Economic Crime and Corporate Transparency Act

The Economic Crime and Corporate Transparency Act has passed through parliament and become law. Find out what this means for solicitors.

The legislation aims to deliver reforms on tackling economic crime and improving transparency over corporate entities.

It follows the Economic Crime (Transparency and Enforcement) Act, which was passed in 2022. The first act:

The provisions

The act introduces:

  • a new regulatory objective into the Legal Services Act 2007 on tackling economic crime
  • reforms to Companies House to prevent the creation of, and shutting down, fraudulent companies
  • reforms to prevent the abuse of limited partnerships
  • additional powers to seize and recover suspected criminal cryptoassets
  • a new 'failure to prevent fraud' offence
  • measures to address strategic lawsuits against public participation (SLAPPs)

Read the UK government's factsheets on the changes

Failure to prevent economic crime

The act includes a provision to make businesses liable if they fail to prevent staff or a connected third party from committing an economic crime.

The government will publish a list of offences the duty will apply to. The list will include false accounting.

The other offences will be linked to the core Fraud Act 2006 offences:

  • fraud by false representation
  • fraud by failing to disclose information
  • fraud by abuse of position

Money laundering will not be an offence.

Corporates will be liable if an employee or associate commits one of the listed frauds and that fraud has a benefit for the company.

There will be a defence if the organisation has reasonable procedures in place to prevent fraud.

"Reasonable" could be judged on a case-by-case basis.

The duty will apply to all sectors, but only to large organisations (as defined by the Companies Act 2006).

"Large organisations" must meet at least two of the following criteria:

  • turnover of more than £36 million
  • balance sheet total of more than £18 million
  • more than 250 employees

The home secretary is obliged to publish statutory guidance.

The duty will not come into effect until this guidance is published.

Companies House Reform

The following changes to UK company law come into force on 4 March 2024:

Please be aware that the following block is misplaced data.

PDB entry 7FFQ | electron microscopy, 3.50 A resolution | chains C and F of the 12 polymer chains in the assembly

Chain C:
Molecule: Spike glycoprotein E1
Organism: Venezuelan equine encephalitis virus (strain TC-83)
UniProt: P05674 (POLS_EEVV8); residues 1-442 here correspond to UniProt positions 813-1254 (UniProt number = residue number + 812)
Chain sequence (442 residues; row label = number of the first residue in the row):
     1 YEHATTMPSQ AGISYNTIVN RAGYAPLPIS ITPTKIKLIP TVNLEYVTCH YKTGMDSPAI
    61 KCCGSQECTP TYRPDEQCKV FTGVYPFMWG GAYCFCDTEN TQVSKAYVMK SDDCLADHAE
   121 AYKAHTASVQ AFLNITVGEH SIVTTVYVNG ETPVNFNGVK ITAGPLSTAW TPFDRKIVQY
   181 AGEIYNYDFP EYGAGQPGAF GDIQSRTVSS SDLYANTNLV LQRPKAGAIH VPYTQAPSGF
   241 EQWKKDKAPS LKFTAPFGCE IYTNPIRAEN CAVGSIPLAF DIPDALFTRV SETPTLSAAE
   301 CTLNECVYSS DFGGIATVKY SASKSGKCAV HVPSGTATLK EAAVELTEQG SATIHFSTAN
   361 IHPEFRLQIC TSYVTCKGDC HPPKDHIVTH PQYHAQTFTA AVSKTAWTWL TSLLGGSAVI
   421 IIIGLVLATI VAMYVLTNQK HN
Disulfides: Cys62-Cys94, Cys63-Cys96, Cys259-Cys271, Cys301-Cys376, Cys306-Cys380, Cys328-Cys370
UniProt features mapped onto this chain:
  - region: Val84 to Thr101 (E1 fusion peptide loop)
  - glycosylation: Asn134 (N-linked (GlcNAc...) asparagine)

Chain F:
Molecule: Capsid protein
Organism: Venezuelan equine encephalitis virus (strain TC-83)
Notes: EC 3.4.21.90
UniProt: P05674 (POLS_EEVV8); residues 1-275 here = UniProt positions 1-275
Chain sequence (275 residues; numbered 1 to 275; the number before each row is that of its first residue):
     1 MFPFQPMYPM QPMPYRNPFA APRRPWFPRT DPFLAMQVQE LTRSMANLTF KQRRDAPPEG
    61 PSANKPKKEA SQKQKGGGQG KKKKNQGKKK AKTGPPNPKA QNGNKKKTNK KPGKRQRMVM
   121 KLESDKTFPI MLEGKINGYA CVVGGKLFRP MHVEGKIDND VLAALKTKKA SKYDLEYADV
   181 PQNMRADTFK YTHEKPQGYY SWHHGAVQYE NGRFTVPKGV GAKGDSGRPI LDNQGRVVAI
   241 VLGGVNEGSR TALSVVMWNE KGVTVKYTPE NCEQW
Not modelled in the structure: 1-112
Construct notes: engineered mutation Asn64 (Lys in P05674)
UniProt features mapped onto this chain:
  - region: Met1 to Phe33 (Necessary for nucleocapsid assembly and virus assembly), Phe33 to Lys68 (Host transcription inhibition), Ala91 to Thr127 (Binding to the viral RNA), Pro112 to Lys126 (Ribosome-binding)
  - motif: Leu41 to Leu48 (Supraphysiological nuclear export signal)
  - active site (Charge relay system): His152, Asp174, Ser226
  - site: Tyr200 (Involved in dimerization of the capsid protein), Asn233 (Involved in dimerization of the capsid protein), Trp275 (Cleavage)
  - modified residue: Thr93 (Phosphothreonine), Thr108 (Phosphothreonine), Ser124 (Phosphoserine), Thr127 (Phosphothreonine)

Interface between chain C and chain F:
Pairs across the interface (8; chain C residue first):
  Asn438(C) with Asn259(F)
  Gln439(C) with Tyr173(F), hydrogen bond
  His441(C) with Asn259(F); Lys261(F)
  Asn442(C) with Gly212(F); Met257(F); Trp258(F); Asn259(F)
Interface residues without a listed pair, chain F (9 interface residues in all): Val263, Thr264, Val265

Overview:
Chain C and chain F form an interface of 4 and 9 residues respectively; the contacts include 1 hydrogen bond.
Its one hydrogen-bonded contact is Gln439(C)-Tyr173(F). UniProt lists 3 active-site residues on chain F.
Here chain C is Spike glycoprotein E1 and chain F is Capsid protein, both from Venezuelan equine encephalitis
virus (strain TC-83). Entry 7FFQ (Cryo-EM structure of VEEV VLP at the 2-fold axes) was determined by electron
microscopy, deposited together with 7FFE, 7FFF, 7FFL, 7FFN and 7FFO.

Registered office changes

Companies must have an ‘appropriate address’ as their registered office and email. This means companies will not be able to use a PO box as their registered office address.

Registrar powers

The registrar will have greater powers to query and challenge information on the register that appears to be incorrect or inconsistent.

The registrar will also be able to remove information more quickly if the information is inaccurate, incomplete, false or fraudulent.

There will be “stronger checks” on company names that may give a false or misleading impression.

New verification responsibilities for authorised corporate service providers (ACSPs) and trust and company service providers (TCSPs) will include new obligations for enhanced due diligence.

Statement of lawful purpose

Anyone setting up a company will be required to confirm that they are forming the company for a lawful purpose.

A company will also need to confirm its intended future activities are lawful on their annual confirmation statement.

Enforcement and sanctions

Companies House will have powers to:

  • fine a company
  • add an annotation on a company’s record
  • prosecute a company

If a company uses an address that is not appropriate, Companies House can give 28 days’ notice to the company to change it.

If not changed within the notice period, the process to strike off the company can be started.

Exemption for reporters in the regulated sector

Sections 182 and 183 of the act affect Part 7 of the Proceeds of Crime Act 2002 (POCA).

Section 182: Exiting a relationship

Under section 182, a new exemption was enacted from 26 October 2023 under section 327, section 328 and section 329 (the money laundering offences) which affects paying away funds under £1,000 when exiting a relationship with a customer, where there is a suspicion of money laundering or criminal property.

For reporters caught by POCA but not by the Money Laundering Regulations 2017, there is no change.